[If it is expected that photocopies will be requested, add:
Any photocopies of our working papers we agree to provide you will be identified as "Confidential Treatment Requested by (name of auditor, address, telephone number)."]
Question—A regulator may request access to the working papers before the audit has been completed and the report released. May the auditor allow access in such circumstances?
Interpretation—When the audit has not been completed, the working papers are necessarily incomplete because (a) additional information may be added as a result of further tests and review by supervisory personnel and (b) any audit results and conclusions reflected in the incomplete working papers may change. Accordingly, it is preferable that access be delayed until all audit procedures have been completed and all internal reviews have been performed. If access is provided prior to completion of the audit, the auditor should consider issuing the letter referred to in paragraph .05 of this Interpretation, appropriately modified, and including additional language along the following lines:
"We have been engaged to audit in accordance with auditing standards generally accepted in the United States of America the December 31, 20XX, financial statements of XYZ Company, but have not as yet completed our audit. Accordingly, at this time we do not express any opinion on the Company's financial statements. Furthermore, the contents of the working papers may change as a result of additional audit procedures and review of the working papers by supervisory personnel of our firm. Accordingly, our working papers are incomplete."
Because the working papers may change prior to completion of the audit, the auditor ordinarily should not provide photocopies of the working papers until the audit has been completed.
Question—Some regulators may engage an independent party, such as another independent public accountant, to perform the working paper review on behalf of the regulatory agency. Are there any special precautions the auditor should observe in these circumstances?
Interpretation—The auditor should be satisfied that the party engaged by the regulator is subject to the same confidentiality restrictions as the regulatory agency itself. This can be accomplished by obtaining acknowledgment, preferably in writing, from the regulator stating that the third party is acting on behalf of the regulator and agreement from the third party that he or she is subject to the same restrictions on disclosure and use of working papers and the information contained therein as the regulator.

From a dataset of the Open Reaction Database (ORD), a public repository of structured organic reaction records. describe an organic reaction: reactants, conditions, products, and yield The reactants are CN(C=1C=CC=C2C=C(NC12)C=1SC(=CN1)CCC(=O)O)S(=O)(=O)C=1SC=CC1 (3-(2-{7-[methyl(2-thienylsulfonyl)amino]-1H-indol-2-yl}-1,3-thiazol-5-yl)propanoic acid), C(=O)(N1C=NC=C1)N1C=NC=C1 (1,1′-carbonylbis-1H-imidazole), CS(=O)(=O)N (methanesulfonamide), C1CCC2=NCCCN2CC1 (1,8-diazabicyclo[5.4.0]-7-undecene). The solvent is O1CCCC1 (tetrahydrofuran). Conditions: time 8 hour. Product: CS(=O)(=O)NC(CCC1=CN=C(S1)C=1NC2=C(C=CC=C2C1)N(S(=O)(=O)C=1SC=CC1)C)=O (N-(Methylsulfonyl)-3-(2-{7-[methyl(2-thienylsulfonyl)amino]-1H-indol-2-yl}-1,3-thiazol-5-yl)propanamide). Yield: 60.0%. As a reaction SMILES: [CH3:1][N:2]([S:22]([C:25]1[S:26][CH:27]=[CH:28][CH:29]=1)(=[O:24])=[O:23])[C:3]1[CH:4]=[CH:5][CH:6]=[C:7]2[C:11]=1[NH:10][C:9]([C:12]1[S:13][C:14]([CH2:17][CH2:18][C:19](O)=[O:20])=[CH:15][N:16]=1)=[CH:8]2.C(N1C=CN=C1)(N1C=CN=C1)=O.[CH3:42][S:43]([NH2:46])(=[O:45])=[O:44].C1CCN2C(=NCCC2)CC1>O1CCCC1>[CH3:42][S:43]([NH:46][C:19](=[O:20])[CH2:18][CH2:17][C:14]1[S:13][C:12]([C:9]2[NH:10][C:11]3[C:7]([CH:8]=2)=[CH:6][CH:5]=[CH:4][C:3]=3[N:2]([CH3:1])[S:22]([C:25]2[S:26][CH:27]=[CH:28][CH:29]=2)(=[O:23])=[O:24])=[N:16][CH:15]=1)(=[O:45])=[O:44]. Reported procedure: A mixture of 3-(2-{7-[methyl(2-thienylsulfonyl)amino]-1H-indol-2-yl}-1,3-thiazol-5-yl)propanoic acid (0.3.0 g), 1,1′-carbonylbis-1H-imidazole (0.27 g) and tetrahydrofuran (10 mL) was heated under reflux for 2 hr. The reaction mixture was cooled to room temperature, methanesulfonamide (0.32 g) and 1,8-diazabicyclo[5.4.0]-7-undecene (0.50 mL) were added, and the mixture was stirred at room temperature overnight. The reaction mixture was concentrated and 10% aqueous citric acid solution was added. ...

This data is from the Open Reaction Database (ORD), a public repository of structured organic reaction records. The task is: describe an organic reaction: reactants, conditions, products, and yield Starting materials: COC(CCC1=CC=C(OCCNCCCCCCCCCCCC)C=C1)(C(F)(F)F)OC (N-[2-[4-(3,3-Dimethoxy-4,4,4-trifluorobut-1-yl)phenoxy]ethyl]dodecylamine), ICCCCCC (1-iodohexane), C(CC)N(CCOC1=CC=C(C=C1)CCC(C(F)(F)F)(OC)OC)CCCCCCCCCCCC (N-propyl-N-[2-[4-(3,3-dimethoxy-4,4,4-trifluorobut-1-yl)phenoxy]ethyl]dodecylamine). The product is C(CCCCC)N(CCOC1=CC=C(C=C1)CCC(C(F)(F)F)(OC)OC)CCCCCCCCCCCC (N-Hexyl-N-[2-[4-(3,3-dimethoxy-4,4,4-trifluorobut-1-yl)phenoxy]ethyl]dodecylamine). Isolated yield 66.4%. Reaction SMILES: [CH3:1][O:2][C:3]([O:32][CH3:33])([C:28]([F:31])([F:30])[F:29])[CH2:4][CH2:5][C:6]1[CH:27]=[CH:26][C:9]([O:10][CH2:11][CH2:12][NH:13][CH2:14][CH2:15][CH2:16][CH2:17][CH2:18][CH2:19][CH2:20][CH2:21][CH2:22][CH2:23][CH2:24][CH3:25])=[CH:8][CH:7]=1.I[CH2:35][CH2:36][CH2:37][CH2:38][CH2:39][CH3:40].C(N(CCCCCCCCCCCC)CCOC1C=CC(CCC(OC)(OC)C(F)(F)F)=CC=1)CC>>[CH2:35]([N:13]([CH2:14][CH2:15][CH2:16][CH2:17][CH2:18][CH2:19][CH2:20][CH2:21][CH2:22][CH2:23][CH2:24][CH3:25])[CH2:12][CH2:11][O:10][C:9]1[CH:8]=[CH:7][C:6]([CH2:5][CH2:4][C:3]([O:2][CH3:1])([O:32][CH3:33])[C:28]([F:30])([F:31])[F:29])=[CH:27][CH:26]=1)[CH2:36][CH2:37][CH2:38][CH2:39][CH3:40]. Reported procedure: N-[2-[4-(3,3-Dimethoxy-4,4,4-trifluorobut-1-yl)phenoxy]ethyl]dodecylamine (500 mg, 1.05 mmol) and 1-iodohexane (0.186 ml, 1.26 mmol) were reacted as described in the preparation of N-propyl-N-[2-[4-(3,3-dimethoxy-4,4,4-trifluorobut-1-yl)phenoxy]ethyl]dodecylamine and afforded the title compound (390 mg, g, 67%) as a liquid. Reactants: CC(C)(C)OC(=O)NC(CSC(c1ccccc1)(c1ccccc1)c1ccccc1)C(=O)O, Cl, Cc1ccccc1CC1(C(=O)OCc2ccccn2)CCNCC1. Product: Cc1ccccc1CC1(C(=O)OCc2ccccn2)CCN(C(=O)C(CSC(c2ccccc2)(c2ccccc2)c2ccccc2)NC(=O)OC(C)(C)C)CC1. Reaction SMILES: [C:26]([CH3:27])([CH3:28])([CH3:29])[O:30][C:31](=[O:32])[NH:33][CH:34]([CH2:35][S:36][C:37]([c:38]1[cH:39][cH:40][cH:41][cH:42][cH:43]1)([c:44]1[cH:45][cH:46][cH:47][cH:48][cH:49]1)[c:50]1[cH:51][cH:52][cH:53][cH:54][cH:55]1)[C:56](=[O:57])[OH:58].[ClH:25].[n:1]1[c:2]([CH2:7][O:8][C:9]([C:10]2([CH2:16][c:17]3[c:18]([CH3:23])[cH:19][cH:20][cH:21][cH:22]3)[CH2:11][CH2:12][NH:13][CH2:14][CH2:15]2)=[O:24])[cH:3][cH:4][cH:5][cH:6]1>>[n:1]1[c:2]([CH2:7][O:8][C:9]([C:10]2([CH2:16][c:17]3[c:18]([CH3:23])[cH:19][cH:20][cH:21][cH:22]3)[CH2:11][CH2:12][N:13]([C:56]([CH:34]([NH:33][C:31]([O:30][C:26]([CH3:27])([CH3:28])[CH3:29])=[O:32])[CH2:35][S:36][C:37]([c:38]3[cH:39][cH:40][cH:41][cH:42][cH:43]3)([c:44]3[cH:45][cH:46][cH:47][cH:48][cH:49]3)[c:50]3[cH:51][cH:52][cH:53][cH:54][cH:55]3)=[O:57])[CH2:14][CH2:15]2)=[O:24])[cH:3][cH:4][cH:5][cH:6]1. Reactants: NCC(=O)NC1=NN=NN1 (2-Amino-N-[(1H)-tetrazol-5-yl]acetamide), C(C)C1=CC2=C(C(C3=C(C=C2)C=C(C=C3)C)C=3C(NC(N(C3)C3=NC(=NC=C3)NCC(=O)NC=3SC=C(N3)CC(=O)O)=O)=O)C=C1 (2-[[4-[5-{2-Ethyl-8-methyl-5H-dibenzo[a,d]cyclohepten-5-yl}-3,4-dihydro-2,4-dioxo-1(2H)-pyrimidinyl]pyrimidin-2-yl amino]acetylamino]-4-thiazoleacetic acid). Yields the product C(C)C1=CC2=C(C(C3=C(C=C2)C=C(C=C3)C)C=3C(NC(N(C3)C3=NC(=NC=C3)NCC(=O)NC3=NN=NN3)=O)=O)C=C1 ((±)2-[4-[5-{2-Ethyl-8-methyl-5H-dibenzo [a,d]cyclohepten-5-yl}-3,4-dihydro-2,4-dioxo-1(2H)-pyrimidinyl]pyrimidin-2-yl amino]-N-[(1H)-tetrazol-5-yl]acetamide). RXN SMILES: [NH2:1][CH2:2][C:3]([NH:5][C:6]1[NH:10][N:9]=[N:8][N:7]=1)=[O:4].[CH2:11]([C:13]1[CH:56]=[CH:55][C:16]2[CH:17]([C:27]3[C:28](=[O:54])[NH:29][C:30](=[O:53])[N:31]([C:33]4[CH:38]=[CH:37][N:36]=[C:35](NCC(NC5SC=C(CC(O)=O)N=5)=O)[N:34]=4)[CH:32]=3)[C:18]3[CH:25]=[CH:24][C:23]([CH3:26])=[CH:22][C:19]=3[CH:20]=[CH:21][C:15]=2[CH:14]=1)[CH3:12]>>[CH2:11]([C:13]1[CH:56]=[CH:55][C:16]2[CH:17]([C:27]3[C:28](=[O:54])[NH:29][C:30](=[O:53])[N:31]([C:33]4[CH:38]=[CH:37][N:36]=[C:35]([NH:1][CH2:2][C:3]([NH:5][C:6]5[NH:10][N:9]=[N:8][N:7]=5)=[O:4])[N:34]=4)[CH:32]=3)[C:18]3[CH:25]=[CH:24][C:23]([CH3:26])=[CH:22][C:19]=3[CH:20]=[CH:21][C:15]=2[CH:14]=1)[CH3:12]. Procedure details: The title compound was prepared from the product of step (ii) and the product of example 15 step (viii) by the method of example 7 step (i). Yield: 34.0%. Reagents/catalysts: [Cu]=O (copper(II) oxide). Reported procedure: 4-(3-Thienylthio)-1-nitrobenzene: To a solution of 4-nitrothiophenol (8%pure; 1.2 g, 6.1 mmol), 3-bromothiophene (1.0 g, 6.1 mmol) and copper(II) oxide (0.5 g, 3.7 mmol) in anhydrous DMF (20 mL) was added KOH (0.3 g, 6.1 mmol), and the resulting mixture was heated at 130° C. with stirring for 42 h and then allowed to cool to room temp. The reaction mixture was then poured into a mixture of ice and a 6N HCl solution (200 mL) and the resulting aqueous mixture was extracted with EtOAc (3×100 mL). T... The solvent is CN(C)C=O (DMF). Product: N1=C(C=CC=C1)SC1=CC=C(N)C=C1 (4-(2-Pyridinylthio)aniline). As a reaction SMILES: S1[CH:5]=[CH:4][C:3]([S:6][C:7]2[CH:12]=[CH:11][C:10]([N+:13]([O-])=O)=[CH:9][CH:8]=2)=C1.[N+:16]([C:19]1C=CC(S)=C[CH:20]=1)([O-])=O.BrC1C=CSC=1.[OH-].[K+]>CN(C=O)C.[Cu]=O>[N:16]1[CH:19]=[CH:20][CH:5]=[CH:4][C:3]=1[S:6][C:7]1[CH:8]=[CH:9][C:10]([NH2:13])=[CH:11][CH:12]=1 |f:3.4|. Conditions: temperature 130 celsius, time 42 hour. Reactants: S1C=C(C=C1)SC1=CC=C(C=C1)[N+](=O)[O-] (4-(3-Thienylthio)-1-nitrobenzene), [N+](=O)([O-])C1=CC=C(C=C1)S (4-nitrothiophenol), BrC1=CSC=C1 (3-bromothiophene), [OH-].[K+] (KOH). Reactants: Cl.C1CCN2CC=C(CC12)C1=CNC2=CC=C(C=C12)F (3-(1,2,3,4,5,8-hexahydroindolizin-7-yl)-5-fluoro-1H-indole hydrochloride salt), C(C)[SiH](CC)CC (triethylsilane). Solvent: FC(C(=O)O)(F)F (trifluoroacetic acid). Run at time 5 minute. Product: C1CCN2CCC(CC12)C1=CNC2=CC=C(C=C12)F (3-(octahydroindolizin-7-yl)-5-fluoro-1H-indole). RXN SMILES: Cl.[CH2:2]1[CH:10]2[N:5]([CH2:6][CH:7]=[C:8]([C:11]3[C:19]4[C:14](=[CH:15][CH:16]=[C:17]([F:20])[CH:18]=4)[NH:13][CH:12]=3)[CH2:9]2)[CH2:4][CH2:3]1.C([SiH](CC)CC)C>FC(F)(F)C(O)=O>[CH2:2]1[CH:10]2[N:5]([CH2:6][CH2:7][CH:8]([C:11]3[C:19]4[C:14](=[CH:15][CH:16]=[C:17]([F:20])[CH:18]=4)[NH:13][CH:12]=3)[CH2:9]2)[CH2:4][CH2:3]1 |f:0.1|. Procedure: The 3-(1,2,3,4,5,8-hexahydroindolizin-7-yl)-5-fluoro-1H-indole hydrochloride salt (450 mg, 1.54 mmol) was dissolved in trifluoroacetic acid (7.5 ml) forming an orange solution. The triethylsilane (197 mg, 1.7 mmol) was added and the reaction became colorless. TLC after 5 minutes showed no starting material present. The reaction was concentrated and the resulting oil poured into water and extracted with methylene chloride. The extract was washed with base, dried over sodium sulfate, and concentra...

Question—When a regulator requests the auditor to provide access to (and possibly photocopies of) working papers and the auditor is not otherwise required by law, regulation or audit contract to provide such access, what steps should the auditor take?
Interpretation—The auditor should obtain an understanding of the reasons for the regulator's request for access to the working papers and may wish to consider consulting with legal counsel regarding the request. If the auditor decides to provide such access, the auditor should obtain the client's consent, preferably in writing, to provide the regulator access to the working papers.
Following is an example of language that may be used in the written communication to the client:
"The working papers for this engagement are the property of (name of auditor) and constitute confidential information. However, we have been requested to make certain working papers available to (name of regulator) for (describe the regulator's basis for its request). Access to such working papers will be provided under the supervision of (name of auditor) personnel. Furthermore, upon request, we may provide photocopies of selected working papers to (name of regulator).
"You have authorized (name of auditor) to allow (name of regulator) access to the working papers in the manner discussed above. Please confirm your agreement to the above by signing below and returning to (name of auditor, address)."
Agreed and acknowledged:
(Name and title)
If the client requests to review the working papers before allowing the regulator access, the auditor may provide the client with the opportunity to obtain an understanding of the nature of the information about its financial statements contained in the working papers that are being made available to the regulator. When a client reviews the working papers, the auditor should maintain control of the working papers as discussed in paragraph .03 of this Interpretation.
The auditor should also refer to the guidance in paragraphs .03-.10 of this Interpretation which provide guidance on making arrangements with the regulator for access to the working papers, maintaining control over the original working papers and submitting a letter describing various matters to the regulator.
[Issue Date: July, 1994; Revised: June, 1996;
Revised: October, 2000.]